One of the more embarrassing events in life is to deal with a third party debt collector that contacts your relatives to collect a debt. Fortunately, a federal law passed in 1977 prohibits such phone calls and the federal law gives you the legal right to seek damages.
However, another issue can pop up that is not only embarrassing, but also could be costly. Can a debt collector take money out of your family’s bank account?
About the Fair Debt Collection Practices Act
In response to growing consumer frustration caused by overbearing third party debt collectors, the United States Congress passed the Fair Debt Collection Practices Act (FDCPA). The FDCPA clearly prohibits third party debt collectors from harassing consumers, such as using abusive language or making threats to take legal action.
Debt collectors also cannot implement deceptive debt collection practices, such as impersonating law enforcement or making false legal claims. However, the FDCPA does not cover wage and income garnishment cases.
The question remains can a third party debt collector take money out of a family bank account?
Overview of Wage Garnishment Law
For the most part, each state develops the legal rules that apply to wage garnishment, including the maximum amount of garnishment per paycheck and the legal process for receiving a garnishment judgment from a court.
In addition to wage garnishments, debt collectors can also receive judgments to garnish bank accounts. However, the restrictions for garnishing bank accounts are much stricter than what most state laws have set for wage garnishments.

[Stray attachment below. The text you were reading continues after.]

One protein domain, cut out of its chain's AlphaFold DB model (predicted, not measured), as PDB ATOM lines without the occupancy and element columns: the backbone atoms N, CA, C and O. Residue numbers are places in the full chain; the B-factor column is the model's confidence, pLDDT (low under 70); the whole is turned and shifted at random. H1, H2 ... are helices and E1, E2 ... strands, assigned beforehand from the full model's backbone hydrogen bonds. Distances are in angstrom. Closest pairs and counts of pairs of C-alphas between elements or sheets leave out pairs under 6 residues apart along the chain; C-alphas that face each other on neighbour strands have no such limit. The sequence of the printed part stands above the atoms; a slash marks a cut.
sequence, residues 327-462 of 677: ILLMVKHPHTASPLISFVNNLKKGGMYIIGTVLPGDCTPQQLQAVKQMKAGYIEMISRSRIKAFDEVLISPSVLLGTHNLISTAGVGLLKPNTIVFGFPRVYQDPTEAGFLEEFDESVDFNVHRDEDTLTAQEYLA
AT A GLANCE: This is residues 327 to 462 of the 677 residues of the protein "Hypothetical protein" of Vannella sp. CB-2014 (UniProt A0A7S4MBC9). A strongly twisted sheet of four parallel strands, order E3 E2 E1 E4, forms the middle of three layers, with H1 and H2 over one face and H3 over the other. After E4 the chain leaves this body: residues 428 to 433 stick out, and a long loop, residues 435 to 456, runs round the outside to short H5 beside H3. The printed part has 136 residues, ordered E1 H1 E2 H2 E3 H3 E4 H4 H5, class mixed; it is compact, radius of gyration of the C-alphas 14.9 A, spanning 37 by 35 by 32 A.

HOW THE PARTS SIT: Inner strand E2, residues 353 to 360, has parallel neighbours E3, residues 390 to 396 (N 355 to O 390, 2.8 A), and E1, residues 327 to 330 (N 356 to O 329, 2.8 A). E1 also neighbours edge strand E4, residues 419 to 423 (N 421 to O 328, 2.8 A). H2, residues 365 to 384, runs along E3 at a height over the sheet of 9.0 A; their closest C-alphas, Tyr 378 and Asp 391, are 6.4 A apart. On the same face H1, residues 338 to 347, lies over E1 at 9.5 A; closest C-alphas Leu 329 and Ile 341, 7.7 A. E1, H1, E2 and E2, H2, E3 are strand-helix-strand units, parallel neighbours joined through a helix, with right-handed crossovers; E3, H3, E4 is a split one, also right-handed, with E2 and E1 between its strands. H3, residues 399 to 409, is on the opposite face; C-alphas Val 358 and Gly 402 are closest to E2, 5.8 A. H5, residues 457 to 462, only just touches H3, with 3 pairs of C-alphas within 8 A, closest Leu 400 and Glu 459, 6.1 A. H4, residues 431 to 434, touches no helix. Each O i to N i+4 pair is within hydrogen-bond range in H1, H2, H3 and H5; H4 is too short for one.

For family bank accounts, the issue often comes down to the legal definition of family.
How Do State and Federal Laws Define Family?
We have already learned that under the FDCPA, third party debt collectors are not allowed to contact family members to collect outstanding personal debts owed by relatives. With that in mind, it is easy to understand the same principle applies to family member bank accounts.
Debt collectors cannot take money from the bank accounts owned by your mother, father, brothers, and sisters, as well as more distant relatives such as cousins and nieces.
If you own a bank account that covers the finances for your immediate family and you are the sole wage earner in your family, a third party debt collector can win a judgment against you to garnish the maximum percentage allowed by the state where you live.
Contact an Attorney to Receive Legal Representation
Some debt collectors refuse to follow the legal guidelines mandated by the FDCPA. If a relative receives a phone call from a debt collector threatening to garnish money in a bank account for a debt you owe, you should contact an attorney to receive legal advice.
You also should contact an attorney if a third party debt collector threatens to go after your immediate family’s bank account. A licensed and experienced consumer protection law attorney can help you file a lawsuit to punish an over zealous debt collector.
Complete the free evaluation form to speak with an attorney to discuss the legal rights granted by the FDCPA.